Following an investigation which had been opened in August 2012, GPT Special Project Management Ltd ("GPT"), a former subsidiary of the European Aerospace Group, pleaded guilty at Southwark Crown Court on 28 April to one count of corruption contrary to Section 1 of the Prevention of Corruption Act 1906. The investigation had been opened by the SFO in August 2012 and centred on a £2 Billion contract to supply telecommunications capability to the Saudi Arabian National Guard between 2007 and 2012. In sentencing, the Judge ordered the company to pay a fine of £7,521,920 and costs of £2,200,000. Proceedings remain live however, as Jeffrey Cook the former Managing Director of GPT and John Mason the financial officer and part owner of foreign-registered subcontractors to GPT were also charged with corruption. Mr Cook was also charged with misconduct in public office between 2004 and 2008 in relation to his employment with the Ministry of Defence. Terence Dorothy was charged with aiding and abetting that offence.
Individuals Charged with Bribery and Money Laundering Offences
On 17 August the SFO charged five individuals with bribery and money laundering offences in relation to the alleged payment of bribes to secure contracts in the UK construction industry. Two former senior executives were charged with four counts of bribery and two counts of money laundering. Two others were also charged with receiving bribes and one was charged with two counts of money laundering. The investigation had been opened in February 2017 and the trial is due to take place at Southwark Crown Court in September 2022.
On 1 October, Petrofac, the international Oil and Gas Company, entered guilty pleas to seven counts of failure to prevent bribery between 2011 and 2017. The Petrofac Group's former Global Head of Sales, David Lufkin, had previously pleaded guilty to fourteen counts of bribery. The failure to prevent bribery offences to which Petrofac pleaded guilty, arose from Mr Lufkin activities while he was working as Global Head of Sales in the office of a Petrofac subsidiary in Sharjah in the United Arab Emirates. In sentencing, the Judge ordered that Petrofac pay a confiscation sum of £22,836,985, a fine of £47,197,640 and the SFO’s costs of £7 million. Mr Lufkin received a sentence of 2 years imprisonment, suspended for 18 months. The SFO's investigation into the activities of individual suspects continues.
Single Buoy Moorings Inc.
On 24 February the SFO announced that Paul Bond, a former Single Buoy Moorings Inc. executive, had been found guilty following a retrial, of two counts of a conspiracy to make corrupt payments. The conviction of Mr Bond is the latest in the SFO's bribery investigation into Unaoil. Mr Bond had conspired to bribe public officials in order to obtain lucrative contracts in post-war Iraq. Mr Bond was sentenced to concurrent sentences of three and a half year's imprisonment on each count.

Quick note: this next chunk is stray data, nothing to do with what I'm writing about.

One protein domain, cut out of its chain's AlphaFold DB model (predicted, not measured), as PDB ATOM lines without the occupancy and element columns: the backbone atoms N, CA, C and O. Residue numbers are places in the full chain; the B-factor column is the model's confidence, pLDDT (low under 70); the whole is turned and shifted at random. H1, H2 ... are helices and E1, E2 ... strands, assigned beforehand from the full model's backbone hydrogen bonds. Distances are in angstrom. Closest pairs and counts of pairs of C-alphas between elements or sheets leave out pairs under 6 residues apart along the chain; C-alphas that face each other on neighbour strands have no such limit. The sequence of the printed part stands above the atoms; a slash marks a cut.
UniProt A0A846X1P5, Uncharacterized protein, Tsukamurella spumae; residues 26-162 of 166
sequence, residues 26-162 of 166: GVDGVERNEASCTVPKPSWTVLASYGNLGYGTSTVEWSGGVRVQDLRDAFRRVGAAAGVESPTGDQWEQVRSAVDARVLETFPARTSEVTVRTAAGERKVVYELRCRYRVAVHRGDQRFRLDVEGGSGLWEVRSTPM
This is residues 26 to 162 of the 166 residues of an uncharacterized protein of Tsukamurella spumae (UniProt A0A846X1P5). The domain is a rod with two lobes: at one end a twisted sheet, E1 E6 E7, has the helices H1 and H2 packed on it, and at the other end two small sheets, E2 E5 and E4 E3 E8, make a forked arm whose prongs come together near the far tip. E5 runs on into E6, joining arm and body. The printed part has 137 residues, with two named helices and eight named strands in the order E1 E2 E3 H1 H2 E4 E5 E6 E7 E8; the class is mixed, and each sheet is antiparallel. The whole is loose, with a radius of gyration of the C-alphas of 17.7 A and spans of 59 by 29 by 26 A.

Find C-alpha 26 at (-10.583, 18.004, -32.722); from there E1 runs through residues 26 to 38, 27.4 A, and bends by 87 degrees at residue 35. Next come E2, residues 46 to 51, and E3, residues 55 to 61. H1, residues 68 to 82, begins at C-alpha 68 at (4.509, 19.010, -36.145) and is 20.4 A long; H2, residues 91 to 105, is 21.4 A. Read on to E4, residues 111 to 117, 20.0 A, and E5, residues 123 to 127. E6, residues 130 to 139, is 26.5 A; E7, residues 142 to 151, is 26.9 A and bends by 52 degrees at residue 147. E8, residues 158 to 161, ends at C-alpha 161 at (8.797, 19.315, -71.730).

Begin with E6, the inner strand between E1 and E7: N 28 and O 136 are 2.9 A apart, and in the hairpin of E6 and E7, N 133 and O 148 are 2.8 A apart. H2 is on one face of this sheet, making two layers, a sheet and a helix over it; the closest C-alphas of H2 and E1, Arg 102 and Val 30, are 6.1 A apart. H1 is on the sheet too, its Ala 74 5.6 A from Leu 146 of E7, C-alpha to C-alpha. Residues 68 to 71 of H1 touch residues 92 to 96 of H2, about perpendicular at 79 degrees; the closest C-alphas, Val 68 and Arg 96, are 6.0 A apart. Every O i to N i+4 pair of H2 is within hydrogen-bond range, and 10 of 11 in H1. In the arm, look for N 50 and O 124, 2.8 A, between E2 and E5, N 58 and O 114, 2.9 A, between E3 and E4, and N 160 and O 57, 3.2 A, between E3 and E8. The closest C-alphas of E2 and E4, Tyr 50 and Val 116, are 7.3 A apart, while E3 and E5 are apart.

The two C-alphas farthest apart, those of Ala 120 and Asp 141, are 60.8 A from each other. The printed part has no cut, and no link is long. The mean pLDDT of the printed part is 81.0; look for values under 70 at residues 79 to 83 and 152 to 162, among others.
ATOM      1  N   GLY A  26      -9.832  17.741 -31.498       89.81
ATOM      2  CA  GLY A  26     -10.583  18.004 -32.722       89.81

On 18 March the SFO closed its investigation into the affairs of engineering and construction company KBR Inc.'s UK subsidiaries. The SFO had opened an investigation into the subsidiaries in April 2017 over suspected corruption and bribery offences. However, after nearly four years of investigating the matter, the SFO concluded that the case did not meet the evidential test for prosecution.
The investigation had given rise to a Judicial Review application by KBR's US parent company in respect of a notice to produce documents under section 2 of the Criminal Justice Act 1987 ("section 2"). The notice had required the US company to provide material held in the US to the SFO, despite there being no express statutory wording giving section 2 notices extraterritorial effect.
In February 2021, the Supreme Court handed down its much-anticipated ruling on the matter, unanimously overturning the Divisional Court's decision and confirmed that a section 2 notice does not have extraterritorial application. This decision is significant because it highlights the limitations of the SFO's Section 2 powers where foreign based companies are concerned. A serious blow to the SFO's attempts to exercise powers that can help accelerate the pace of its investigations, in lieu of utilising the far more ponderous process, afforded to it by the mutual legal assistance framework.
On 26 April the SFO offered no evidence against two former Serco employees; Simon Marshall the former Operations Director of Field Services and Nicholas Woods the former Finance Director. Mr Marshall had been charged with three counts of fraud and Mr Woods was charged with one count of fraud. All the charges followed a Deferred Prosecution Agreement ("DPA") that Serco had entered into with the SFO in relation to three offences of fraud and false accounting.
The SFO failed to disclose material evidence in the case to the defence and its application to adjourn proceedings was rejected by the Judge after which the SFO offered no evidence. The SFO had previously entered into a DPA with Serco in 2019 under which Serco agreed to pay a financial penalty £19.2 million and the SFO's costs. The collapse of the case against the Serco executives is one of the latest examples of how disclosure failures continue to undermine SFO prosecutions. The agency continues to be undone at trial as result of its failures to comply with its disclosure obligations under the Criminal Procedure and Investigations Act 1996.